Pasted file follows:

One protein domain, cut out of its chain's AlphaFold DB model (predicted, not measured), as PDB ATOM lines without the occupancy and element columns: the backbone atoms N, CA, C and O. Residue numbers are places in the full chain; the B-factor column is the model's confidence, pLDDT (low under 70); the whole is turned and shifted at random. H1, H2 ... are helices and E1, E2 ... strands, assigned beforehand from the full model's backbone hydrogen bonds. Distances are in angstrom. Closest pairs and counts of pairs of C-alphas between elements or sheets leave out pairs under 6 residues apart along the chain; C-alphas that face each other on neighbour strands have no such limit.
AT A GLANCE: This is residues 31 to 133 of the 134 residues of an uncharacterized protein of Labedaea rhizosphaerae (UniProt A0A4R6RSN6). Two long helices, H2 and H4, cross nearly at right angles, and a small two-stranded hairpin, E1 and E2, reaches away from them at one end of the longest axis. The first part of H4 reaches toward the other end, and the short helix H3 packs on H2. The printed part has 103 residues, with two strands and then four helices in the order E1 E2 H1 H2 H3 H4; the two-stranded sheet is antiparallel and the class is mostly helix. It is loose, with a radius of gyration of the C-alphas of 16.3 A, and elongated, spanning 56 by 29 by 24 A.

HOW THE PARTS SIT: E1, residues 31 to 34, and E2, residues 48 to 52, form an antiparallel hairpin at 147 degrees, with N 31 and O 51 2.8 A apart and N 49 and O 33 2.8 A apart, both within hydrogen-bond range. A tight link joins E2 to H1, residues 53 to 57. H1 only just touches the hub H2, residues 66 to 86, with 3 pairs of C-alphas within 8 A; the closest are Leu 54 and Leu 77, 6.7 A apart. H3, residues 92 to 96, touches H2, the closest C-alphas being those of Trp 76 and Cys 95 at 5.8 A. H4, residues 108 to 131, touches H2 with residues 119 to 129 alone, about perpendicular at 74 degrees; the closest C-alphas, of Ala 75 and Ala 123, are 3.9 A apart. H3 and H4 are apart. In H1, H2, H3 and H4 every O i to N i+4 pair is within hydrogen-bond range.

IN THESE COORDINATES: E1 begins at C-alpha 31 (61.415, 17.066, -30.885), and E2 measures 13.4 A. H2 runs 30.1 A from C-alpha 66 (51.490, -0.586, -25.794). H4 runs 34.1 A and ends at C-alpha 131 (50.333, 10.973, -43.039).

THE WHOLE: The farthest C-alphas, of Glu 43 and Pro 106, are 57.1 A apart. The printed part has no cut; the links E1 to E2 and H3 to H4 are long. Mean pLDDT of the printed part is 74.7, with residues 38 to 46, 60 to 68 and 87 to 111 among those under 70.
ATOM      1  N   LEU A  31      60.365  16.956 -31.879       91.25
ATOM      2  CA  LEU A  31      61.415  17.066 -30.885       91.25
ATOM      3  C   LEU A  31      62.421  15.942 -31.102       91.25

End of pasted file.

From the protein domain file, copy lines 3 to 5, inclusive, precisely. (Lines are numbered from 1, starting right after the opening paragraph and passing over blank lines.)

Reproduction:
IN THESE COORDINATES: E1 begins at C-alpha 31 (61.415, 17.066, -30.885), and E2 measures 13.4 A. H2 runs 30.1 A from C-alpha 66 (51.490, -0.586, -25.794). H4 runs 34.1 A and ends at C-alpha 131 (50.333, 10.973, -43.039).

THE WHOLE: The farthest C-alphas, of Glu 43 and Pro 106, are 57.1 A apart. The printed part has no cut; the links E1 to E2 and H3 to H4 are long. Mean pLDDT of the printed part is 74.7, with residues 38 to 46, 60 to 68 and 87 to 111 among those under 70.
ATOM      1  N   LEU A  31      60.365  16.956 -31.879       91.25